Janet Jackson’s reaction to Taylor Swift’s “Snow on the Beach” is all of us in a nutshell

Taylor Swift/Janet Jackson
Photo by Terry Wyatt/Bryan Steffy/Getty Images

Taylor Swift surprised all her her fans when she announced that “Snow on the Beach,” the fourth track on her 10th studio album, Midnights, includes a surprise collaboration with six-time Grammy Award-nominated artist Lana Del Rey. What fans didn’t expect was for Swift’s lyrics to namedrop one of the biggest artists of all time, Janet Jackson.

The surprise shout-out came during the song’s bridge, which boasts of both whimsical and ethereal qualities. Despite reactions to the song being divided among Swifties, Jackson’s opinion on the matter is clear.

Recording herself listening to the lyrics, Jackson closed her eyes as Swift sang, “But your eyes are flying saucers from another planet / Now I’m all for you like Janet / Can this be a real thing, can it?”

“It’s nice,” said Jackson, humming along. The comments section quickly filled with fans of Jackson expressing their admiration for both her and the relationship she shares with Taylor. In 2009, following Swift’s on-stage drama with Kanye West at the VMAs, Jackson showed her support in the form of flowers.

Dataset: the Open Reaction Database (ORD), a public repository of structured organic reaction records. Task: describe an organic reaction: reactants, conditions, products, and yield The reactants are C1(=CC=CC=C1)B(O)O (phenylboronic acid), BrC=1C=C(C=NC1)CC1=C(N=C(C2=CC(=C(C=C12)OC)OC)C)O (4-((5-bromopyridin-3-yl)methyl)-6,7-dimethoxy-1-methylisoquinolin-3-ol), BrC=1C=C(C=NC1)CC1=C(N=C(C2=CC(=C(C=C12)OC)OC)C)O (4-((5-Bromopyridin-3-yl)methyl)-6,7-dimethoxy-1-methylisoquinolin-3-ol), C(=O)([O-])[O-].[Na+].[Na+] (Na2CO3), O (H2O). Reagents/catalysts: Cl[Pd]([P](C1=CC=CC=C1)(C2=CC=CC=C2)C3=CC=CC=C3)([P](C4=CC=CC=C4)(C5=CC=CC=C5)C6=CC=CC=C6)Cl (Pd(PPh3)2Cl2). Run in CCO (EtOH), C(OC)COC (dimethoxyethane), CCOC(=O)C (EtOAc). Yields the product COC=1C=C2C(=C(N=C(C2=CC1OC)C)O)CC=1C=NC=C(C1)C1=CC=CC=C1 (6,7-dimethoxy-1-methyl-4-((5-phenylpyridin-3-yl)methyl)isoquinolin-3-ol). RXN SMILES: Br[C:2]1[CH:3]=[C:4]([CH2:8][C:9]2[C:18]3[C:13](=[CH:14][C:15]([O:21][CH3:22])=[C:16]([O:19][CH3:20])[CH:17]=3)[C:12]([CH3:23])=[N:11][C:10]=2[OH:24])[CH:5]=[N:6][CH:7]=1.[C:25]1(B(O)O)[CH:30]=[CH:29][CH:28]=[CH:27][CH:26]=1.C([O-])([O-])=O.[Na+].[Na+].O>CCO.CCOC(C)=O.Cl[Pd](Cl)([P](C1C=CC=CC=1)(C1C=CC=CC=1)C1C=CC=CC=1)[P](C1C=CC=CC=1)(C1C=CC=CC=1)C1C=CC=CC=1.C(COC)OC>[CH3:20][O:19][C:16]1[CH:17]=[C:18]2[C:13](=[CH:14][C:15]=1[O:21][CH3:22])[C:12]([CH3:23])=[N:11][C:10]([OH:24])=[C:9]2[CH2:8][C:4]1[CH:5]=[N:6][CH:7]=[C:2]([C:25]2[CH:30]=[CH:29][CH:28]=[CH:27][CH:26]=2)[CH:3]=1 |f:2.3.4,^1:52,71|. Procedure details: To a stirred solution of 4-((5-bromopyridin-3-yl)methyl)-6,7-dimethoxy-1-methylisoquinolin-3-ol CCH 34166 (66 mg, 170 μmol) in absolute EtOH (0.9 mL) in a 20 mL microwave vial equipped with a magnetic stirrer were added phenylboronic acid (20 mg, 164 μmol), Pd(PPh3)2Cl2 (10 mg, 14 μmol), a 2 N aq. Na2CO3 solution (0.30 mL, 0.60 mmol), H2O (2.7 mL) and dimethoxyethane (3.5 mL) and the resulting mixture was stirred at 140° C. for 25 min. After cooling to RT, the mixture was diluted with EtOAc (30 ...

In an interview with Z100 radio show, Swift shared that “Artists that I didn’t even assume knew who I was [have supported me]. I woke up the next day and I had flowers in my hotel room from Janet Jackson.” No stranger to on-stage debacles herself, it’s nice to know Jackson offered Swift a helping hand all those ago. It makes her mention in “Snow on the Beach” all the more full-circle.

Swift has largely grown out of the good girl reputation that plagued her a decade and a half ago, the kind Kanye West, also known as Ye, might’ve felt was license to shame her on stage. Over the years, however, Swift has shown that she carries zero qualms laying waste to those who’ve done her wrong, most recently in her new song “Would’ve, Could’ve, Should’ve.” It’s nice to know that list doesn’t include Janet Jackson.